Brain MRI may identify differences in personalities or psychiatric, neurological diseases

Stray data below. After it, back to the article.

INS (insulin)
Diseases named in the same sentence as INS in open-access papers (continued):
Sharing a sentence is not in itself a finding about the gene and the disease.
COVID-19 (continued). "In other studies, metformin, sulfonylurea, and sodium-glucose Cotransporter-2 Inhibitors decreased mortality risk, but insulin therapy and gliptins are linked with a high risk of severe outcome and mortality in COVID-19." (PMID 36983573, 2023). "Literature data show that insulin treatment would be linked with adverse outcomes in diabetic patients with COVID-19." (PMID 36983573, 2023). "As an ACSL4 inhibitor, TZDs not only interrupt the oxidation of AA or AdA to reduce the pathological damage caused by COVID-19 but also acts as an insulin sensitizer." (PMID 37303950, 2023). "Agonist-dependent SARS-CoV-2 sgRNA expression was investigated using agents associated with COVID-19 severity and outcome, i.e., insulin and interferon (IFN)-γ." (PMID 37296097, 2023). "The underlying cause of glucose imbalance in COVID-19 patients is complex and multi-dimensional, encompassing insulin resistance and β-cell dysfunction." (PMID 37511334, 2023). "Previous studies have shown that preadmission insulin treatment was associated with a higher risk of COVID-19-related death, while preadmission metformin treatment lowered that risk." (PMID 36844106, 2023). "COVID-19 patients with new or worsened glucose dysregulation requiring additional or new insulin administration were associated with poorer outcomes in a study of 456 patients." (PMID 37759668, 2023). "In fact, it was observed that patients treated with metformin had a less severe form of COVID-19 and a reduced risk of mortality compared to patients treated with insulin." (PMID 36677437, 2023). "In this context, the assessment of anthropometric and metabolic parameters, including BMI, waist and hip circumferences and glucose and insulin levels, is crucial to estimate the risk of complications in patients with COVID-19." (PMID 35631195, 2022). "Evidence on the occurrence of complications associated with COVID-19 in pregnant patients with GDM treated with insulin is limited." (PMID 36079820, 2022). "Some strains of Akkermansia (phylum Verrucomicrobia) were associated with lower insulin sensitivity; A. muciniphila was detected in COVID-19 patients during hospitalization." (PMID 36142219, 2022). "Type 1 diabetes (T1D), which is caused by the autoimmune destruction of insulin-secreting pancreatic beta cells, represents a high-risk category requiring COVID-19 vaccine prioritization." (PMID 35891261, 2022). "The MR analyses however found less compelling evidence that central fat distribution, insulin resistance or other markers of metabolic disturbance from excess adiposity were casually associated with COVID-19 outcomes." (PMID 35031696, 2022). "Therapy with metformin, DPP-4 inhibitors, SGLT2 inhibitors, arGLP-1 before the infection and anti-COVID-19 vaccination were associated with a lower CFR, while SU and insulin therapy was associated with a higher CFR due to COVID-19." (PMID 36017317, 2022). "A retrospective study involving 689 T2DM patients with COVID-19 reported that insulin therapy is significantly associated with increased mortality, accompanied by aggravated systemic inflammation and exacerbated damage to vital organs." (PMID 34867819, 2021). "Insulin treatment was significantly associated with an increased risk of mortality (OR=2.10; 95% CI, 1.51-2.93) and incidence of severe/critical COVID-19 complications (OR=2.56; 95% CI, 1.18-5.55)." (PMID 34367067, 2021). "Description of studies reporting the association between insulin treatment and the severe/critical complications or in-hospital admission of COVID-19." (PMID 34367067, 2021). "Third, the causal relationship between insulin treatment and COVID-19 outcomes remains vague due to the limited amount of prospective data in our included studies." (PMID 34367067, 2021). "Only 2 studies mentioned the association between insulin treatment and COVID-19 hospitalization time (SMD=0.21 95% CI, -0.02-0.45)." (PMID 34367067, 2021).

Brain MRI may ID differences in neurological diseases, personalitiesApril 19, 2018 | Melissa RohmanCourtesy of the Washington University School of Medicine in St. Louis. Neurological and psychiatric disorders may be diagnosed through functional connectivity MRI (fcMRI) by detecting differences in neural networks, according to an April 18 release from Washington University School of Medicine in St. Louis. Senior author of the study, Steven Petersen, PhD, a professor of neurosurgery, biomedical engineering, brain sciences, and radiology at the university expressed in a prepared statement that the findings move towards fully realizing the potential of fcMRI.“Before we can develop diagnostic tests based on fcMRI, we need to know what it is actually measuring,” Petersen said in a prepared statement. “We show here that it’s not measuring what you’re thinking, but how your brain is organized. That opens the door to an entire new field of clinical testing.”According to the press release, Petersen and colleagues studied the data of more than 10 hours of fcMRI scans of nine young, healthy participants, collected in 10 one-hour sessions for each person. Participants were asked to perform daily tasks or rested quietly during the scans for the researchers to create a functional connectivity map of all participants neural activity. Study findings were published in the journal Neuron. Brain scans may help diagnose neurological, psychiatric disorders

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